Christian Living


Seven Ways to Cut Insurance Fat

When I was an insurance broker, I experienced some crazy stuff!  I saw everything from a car getting attacked by a cow (the man brought in a piece of the cow’s hide to prove his case) to a woman who would not turn off her overflowing commode until she called our office, laughing hysterically, to make sure she had coverage!  But even crazier than killer cows and comic commodes was the fact that people routinely paid more for less insurance coverage than they had to pay. 

Most insurance choices are “pay me now or pay me later.” But some families buy the wrong coverage and end up paying for their own losses, and others pay for more protection than they need. Here are seven suggestions for cutting insurance fat and still maintaining the right kind of coverage.

Cut homeowner’s insurance costs. Most people have their homeowner’s insurance paid as part of the mortgage payment and don’t think to get an annual review on this policy. Each year, a family should ask its agent how to reduce costs through discounts for non-smokers, fire prevention devices in the home, security systems, or a new tile roof. Carry only the coverage needed. Most families should carry the homeowner’s broad form and only up to 90 percent of the home’s value (don’t include the land in this coverage). You can’t collect more than the home value if there is total loss, so don’t pay for additional premiums.  Further reduce premiums by increasing the deductible to $500, $1,000, or one percent of the total amount of coverage.

Reconsider replacement value. You should carry replacement insurance on your personal property. It only costs a little more and the additional coverage is worthwhile. For example, if the pipes freeze and permanently damage your carpet, replacement value will reimburse the cost of replacing the carpet with the same quality carpet, less the deductible. If there’s no replacement value, the carpet will be depreciated, which won’t leave much of a check to cover the damages.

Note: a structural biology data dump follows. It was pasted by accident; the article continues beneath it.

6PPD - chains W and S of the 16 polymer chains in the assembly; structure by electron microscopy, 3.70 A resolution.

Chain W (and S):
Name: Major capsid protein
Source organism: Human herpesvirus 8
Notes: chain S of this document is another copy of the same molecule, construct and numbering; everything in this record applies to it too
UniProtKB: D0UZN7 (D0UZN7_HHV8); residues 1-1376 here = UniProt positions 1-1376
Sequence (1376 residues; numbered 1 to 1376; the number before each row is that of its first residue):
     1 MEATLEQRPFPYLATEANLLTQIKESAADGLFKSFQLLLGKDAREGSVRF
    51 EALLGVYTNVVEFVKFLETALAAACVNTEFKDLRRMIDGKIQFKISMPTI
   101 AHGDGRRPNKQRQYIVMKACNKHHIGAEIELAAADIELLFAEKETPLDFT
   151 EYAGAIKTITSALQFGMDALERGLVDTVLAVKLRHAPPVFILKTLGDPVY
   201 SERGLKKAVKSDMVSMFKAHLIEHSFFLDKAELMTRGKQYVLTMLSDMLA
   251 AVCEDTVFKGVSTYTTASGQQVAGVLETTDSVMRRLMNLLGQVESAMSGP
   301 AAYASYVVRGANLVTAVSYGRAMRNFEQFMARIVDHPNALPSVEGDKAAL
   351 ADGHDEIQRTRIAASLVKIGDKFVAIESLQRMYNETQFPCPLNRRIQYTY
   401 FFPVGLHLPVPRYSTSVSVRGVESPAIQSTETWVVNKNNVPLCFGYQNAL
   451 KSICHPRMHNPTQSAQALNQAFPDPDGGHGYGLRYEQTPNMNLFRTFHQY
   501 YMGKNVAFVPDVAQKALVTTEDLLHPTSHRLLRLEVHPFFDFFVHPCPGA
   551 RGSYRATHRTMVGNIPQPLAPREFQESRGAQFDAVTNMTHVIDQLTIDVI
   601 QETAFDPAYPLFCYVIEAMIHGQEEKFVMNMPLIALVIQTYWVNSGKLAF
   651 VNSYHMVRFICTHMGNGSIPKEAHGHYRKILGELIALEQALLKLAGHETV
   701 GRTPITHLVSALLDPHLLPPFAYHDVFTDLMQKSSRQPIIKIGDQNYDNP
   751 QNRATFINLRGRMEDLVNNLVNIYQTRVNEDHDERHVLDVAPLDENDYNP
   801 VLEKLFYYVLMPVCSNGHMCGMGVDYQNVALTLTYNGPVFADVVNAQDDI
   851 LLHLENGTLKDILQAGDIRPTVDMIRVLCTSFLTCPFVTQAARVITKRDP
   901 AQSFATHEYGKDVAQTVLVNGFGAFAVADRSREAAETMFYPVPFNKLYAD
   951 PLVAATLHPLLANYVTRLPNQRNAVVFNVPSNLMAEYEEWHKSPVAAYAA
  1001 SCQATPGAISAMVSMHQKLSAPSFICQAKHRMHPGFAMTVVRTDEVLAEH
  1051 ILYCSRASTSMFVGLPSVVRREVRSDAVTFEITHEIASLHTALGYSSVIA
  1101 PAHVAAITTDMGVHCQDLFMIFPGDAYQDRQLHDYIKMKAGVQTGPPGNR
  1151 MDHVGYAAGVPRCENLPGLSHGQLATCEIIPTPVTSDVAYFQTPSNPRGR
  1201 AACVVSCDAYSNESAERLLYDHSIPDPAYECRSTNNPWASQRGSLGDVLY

Remember riders for personal articles. If a thief steals jewelry, guns, computer equipment, antiques, coin collections, and other personal items, the homeowner’s insurance could cover as little as $1,000 unless they are itemized. The cost of this additional coverage depends upon the total amount of the rider.

Renter’s insurance savings.  Many families rent and some military families may live in base housing.  You still need to cover your household goods. This coverage comes in handy during a self (or company) move, as you can get replacement value for any items that are stolen or lost if you have this feature in your policy.  To save money, contact the insurance company that carries your automobile policy—there are oftentimes discounts for multiple policy holders.  The personal articles floater and replacement value information in the above sections also apply to renter’s policies.  Be sure you do not overestimate the value of your household goods, or you will overpay premiums and you will still only be able to collect actual replacement value in the event of a total loss.

Protect your identity. It can cost thousands of dollars to undo the damage a thief causes when he steals your social security number and ruins your credit. Protection usually costs about $25 per year and can be added through most homeowner’s policies.

It pays to drive with care. Each ticket and each accident add surcharge points and additional premiums to the cost of a policy. Consequently, if you were given a ticket unfairly, it pays to fight it. If another person was at fault in an accident, call the police to the scene to write a police report that proves there’s no fault and removes any surcharge points on the policy. Go for the higher deductibles on comprehensive and collision in order to insure big accidents, not fender benders.

Shop around. Obtain estimates from at least three major companies before purchasing auto insurance. Reduce the cost of insurance on your car by buying the right kind of car. Some vehicles are far more expensive to insure than others, so check with an insurance agent before buying a car. If possible, use the least expensive car to travel to and from work. “For pleasure only” vehicles have the cheapest rating, so use that on the most expensive vehicle.

Discounts mean dollars. Some companies offer discounts to non-smokers and/or non-drinkers (total abstainers). Other possibilities include anti-theft devices, safe-driver discounts, multi-car discounts, driver education courses, and discounts for drivers between age 30 and 60. Certain professions, such as the military, sometimes are given special discounts. Other companies offer a discount if you carry your homeowner’s insurance with them.

Teenage Drivers.  It’s also important to consider what to do when a teenager acquires a driver’s license. Once a teenager obtains a license, he or she must be listed somewhere on your auto policy. The best option is to name the teenager as the principal driver of an older vehicle that carries only a basic insurance package---but in this case that youthful driver will usually need to be named on the title.  These policies vary from state to state.  Consider letting the teen pay a portion (or all) of his insurance premium. It’s an extra incentive to drive safely.


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